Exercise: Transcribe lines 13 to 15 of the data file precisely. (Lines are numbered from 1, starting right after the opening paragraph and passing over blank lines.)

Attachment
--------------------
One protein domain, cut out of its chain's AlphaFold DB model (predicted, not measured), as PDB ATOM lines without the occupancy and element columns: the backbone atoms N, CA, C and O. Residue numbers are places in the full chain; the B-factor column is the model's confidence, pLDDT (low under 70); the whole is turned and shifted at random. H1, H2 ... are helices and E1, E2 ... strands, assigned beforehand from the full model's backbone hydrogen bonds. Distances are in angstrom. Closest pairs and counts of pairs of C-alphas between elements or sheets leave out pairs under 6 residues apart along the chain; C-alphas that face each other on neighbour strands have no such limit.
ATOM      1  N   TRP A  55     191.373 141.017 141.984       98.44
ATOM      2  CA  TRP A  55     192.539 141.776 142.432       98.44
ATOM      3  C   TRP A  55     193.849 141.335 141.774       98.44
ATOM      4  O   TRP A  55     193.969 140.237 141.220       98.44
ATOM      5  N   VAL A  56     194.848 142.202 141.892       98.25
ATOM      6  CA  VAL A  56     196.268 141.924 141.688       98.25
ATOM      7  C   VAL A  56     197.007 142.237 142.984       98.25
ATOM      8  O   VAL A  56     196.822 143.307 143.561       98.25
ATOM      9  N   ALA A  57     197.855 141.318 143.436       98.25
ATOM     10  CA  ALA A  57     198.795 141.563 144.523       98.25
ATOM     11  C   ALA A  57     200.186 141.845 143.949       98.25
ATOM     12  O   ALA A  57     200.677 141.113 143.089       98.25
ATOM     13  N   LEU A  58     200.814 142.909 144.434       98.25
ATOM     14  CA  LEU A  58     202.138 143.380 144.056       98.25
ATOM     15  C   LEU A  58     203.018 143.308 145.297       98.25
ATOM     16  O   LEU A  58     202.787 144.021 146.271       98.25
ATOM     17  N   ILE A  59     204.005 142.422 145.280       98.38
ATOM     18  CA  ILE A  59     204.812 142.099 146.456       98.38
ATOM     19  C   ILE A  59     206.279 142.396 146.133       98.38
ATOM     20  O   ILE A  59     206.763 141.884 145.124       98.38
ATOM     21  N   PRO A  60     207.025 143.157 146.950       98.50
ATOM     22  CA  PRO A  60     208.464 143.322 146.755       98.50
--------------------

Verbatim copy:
ATOM     13  N   LEU A  58     200.814 142.909 144.434       98.25
ATOM     14  CA  LEU A  58     202.138 143.380 144.056       98.25
ATOM     15  C   LEU A  58     203.018 143.308 145.297       98.25